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I created a graphic interface in java and 2 buttons.

My aim :

1) When I click on the first button, having a loop in which different tasks are processed (Button "Start"). Between each loop there is a stop of 10 seconds

2) When I click on the second button, the loop is processed immediately one last time but then stopped. (I also would like to make a pop up showing that it has been stopped but that's not the main question, I think I can do it.)

I tried the following code, but first I think they are more simple ways to sort my problem. Plus I can compile but it doesn't work, the loop is not stopped, the window crashes:

private void jButton1ActionPerformed(java.awt.event.ActionEvent evt) {

    globalStop="Run";

    while (globalStop.equals("Run")) {

        System.out.println("GO");
        // Other stuff

        // For the break ? 
        try {
            Thread.sleep(10000);
          } catch (InterruptedException ex) {
               Logger.getLogger(main.class.getName()).log(Level.SEVERE, null, ex);
         }
    }
        System.out.println("done");
    }

}                                        

private void jButton2ActionPerformed(java.awt.event.ActionEvent evt) {
    globalStop = "Stop";
    System.out.println("Bouton2");
}      

I hope I was clear enough, if that is not the case, please let me know and I will rephrase. Thank you all in advance for your help.

share|improve this question
    
You should use a boolean, not a string. And it should be volatile. –  SLaks Aug 21 '12 at 17:36
    
You need to use a separate thread. –  SLaks Aug 21 '12 at 17:37
    
@ SLaks Sorry I don't see how to make it, I am just a beginner.What do you mean with "volatile" please ? –  user1614914 Aug 21 '12 at 17:37
1  
If you are just a beginner, you shouldn't be writing these kinds of programs. You need to know about multi-threading and/or interrupts to make a program like this. –  Matt Westlake Aug 21 '12 at 17:40
    
@ Matt Westlake : thank you for your support.. I am just trying some new stuff by curiosity, and I guess I am able to understand if it's explained clearly enough. I thought they would have been easy ways to manage my aims but if you say that it's too complicated for me ... –  user1614914 Aug 21 '12 at 17:49

4 Answers 4

up vote 1 down vote accepted

I wondered how long it would take me to create a United States type traffic signal GUI. It took 75 minutes. I was able to create the GUI quickly because a lot of Swing is boilerplate. Once you create one GUI, you can copy some of the classes for your next GUI.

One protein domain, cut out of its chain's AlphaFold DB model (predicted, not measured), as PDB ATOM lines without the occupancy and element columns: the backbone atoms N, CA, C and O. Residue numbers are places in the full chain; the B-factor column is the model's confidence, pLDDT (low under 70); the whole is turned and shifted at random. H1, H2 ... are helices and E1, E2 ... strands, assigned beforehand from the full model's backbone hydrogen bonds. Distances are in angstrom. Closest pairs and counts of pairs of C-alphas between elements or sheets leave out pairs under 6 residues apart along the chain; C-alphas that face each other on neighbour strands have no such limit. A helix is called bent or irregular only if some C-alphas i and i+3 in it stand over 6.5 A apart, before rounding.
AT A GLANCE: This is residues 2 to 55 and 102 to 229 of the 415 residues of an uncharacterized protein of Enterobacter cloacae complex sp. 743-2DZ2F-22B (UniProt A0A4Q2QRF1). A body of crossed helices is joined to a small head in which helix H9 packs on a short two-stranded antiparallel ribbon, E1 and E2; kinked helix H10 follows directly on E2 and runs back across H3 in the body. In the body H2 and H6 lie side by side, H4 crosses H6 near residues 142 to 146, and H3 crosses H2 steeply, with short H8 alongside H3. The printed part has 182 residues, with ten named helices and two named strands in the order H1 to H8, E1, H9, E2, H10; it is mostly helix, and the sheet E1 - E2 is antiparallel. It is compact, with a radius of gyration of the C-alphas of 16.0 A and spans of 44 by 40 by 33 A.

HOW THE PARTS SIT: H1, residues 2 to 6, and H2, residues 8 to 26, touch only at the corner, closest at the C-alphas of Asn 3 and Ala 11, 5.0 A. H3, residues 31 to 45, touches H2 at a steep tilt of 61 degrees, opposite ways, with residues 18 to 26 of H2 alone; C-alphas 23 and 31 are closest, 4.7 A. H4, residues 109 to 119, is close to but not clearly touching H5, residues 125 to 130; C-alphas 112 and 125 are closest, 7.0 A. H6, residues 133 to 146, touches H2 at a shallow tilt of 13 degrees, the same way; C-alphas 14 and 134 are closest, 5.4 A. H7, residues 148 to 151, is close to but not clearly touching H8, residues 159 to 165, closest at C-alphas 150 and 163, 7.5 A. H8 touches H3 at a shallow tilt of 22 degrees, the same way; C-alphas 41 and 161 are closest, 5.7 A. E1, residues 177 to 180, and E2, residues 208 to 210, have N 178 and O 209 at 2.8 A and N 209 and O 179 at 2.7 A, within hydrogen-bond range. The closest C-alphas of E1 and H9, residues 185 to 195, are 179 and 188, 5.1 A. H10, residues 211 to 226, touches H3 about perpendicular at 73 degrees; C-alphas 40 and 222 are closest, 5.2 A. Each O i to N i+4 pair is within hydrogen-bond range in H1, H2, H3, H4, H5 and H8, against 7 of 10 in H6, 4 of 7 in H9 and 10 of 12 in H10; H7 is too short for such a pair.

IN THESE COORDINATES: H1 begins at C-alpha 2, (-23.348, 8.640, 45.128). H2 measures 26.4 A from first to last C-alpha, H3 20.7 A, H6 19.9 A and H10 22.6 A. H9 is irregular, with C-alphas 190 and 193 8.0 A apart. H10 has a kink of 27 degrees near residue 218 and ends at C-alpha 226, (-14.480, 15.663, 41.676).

Here's an image of the traffic signal GUI.

Traffic signal GUI

When you press the Start button, the traffic signal will cycle from green to yellow to red. The traffic signal will cycle forever, until you press the Stop button.

When you press the Stop button, the traffic signal will turn red. It will stay red forever, until you press the Start button.

When you press the Start button while the traffic signal is cycling, the green to yellow to red cycle starts over.

Basically, the following steps show you how to create any Swing GUI. I didn't create the code in this order, but it makes sense to explain the code in a logical order. So, let's dig into the code.

This is the model class for the GUI. Every GUI needs to have it's own model, separate from the model of the application. For this GUI, the model is simple.

package com.ggl.traffic.signal.model;

import java.awt.Dimension;

public class TrafficSignalModel {

    public static final int RED_LIGHT_TIME = 15;
    public static final int YELLOW_LIGHT_TIME = 5;
    public static final int GREEN_LIGHT_TIME = 10;

    public static final Dimension LIGHT_SIZE = new Dimension(32, 32);
}

We set the signal light times in the model, as well as the size of the traffic lights.

For a more complicated GUI, we would keep track of the field values in the model.

Next, we have the main class of the traffic signal GUI.

package com.ggl.traffic.signal;

import javax.swing.SwingUtilities;

import com.ggl.traffic.signal.view.TrafficSignalFrame;

public class TrafficSignal implements Runnable {

    @Override
    public void run() {
        new TrafficSignalFrame();
    }

    public static void main(String[] args) {
        SwingUtilities.invokeLater(new TrafficSignal());
    }

}

This class ensures that the traffic signal GUI is on the Swing event thread. That's all this class does. You can see how you can copy this class to start any GUI.

Next, we have the Frame class of the GUI.

package com.ggl.traffic.signal.view;

import java.awt.FlowLayout;
import java.awt.event.WindowAdapter;
import java.awt.event.WindowEvent;

import javax.swing.JFrame;

public class TrafficSignalFrame {

    protected ButtonPanel bPanel;

    protected JFrame frame;

    protected TrafficSignalPanel tsPanel;

    public TrafficSignalFrame() {
        createPartControl();
    }

    protected void createPartControl() {
        tsPanel = new TrafficSignalPanel();
        bPanel = new ButtonPanel();